The war between Amazon and Google will be played out on numerous devices, with each trying to gain market share in categories ranging from headphones to smart TVs. That is ironic, since the TV category itself is one of the biggest battlegrounds of CES. In the last few years, Samsung and LG have slugged it out for boasting owners for biggest, sharpest, brightest, thinnest, smartest and other adjectives that serve as a proxy for technology leadership.

This year they are rejoined in earnest by Panasonic, which is both competing with and collaborating with Samsung, among other. In one of the early announcements of CES, the two companies agreed with 20th Century Fox to update the High Dynamic Range (HDR) platform called HDR10+, which will allow content creators and device manufacturers to offer a premium experience for viewers.

Not least, Panasonic’s own devices will benefit from the new specifications. At a press conference on Monday, it unveiled a 2018 line up of eight new televisions using the OLED format, light-emitting technology that allows for thin, flexible and vivid displays. Four of these – the FZ950 and FZ800 ranges, in 65-inch and 55-inch screen sizes – will be the first OLED screens that support HDR10+.

There is a strategic advantage to what seems an esoteric technology enhancement: Amazon’s Prime Video movie-on-demand service already has a catalogue of several hundred hours of HDR10+ content.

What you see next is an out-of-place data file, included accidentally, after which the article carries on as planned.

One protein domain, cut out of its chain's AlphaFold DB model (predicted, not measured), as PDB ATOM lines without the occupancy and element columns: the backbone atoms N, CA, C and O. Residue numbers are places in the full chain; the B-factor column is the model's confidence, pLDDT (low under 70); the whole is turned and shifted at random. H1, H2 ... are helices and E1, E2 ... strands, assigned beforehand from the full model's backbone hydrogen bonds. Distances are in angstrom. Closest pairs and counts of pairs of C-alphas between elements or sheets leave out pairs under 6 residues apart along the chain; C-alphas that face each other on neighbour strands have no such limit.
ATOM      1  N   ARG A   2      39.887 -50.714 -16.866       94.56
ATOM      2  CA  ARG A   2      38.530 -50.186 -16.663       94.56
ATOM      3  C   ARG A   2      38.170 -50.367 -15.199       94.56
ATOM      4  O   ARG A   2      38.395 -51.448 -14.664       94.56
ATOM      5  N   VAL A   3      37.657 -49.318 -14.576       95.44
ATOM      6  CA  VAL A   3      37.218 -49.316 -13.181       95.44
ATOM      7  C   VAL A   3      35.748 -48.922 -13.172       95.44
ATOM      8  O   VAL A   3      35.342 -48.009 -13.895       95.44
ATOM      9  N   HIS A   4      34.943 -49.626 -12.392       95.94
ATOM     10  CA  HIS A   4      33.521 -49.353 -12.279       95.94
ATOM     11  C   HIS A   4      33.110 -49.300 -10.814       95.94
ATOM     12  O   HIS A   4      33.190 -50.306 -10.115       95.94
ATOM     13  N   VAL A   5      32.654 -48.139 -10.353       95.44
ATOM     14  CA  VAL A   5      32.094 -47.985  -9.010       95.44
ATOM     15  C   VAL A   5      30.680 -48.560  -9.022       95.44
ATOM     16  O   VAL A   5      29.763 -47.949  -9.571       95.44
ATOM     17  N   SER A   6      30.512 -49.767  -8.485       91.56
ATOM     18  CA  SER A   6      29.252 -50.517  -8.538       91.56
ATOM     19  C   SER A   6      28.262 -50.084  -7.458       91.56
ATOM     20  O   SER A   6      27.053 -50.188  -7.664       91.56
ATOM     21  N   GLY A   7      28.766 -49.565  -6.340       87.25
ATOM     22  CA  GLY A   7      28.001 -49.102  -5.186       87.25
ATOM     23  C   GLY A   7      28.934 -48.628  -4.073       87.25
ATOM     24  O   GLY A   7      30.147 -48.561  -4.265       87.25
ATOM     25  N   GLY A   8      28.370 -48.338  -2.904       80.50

Panasonic also claims line honours for another esoteric area of TV display competitiveness: the quest for a better black. The blacker the blacks in an image or video, the more realistic the colours overall. This year, Panasonic’s OLED screens introduce an Absolute Black Filter, which it says helps ensure the purest, most accurate black levels by absorbing ambient light in order to eliminate reflections. This comes into its own in brightly lit rooms, when the level of reflection often makes big screens more of an irritation than a pleasure.

It is perhaps no coincidence that Panasonic has also teamed up with Amazon in a category that is not normally associated with either company: automotive technology.

Panasonic announced on Monday that it is integrating the Alexa voice service with the next generation of in-vehicle infotainment (IVI) systems, it will make allow users to interact with the smart assistant finside the vehicle, with some not needing any Internet connectivity.

At Panasonic’s CES press conference, Amazon’s Alexa Onboard technology was demonstrated with the Panasonic Skip Generation IVI technology released last year.  Drivers and passengers can use their voices to control car features like air conditioning, entertainment systems, communication and navigation.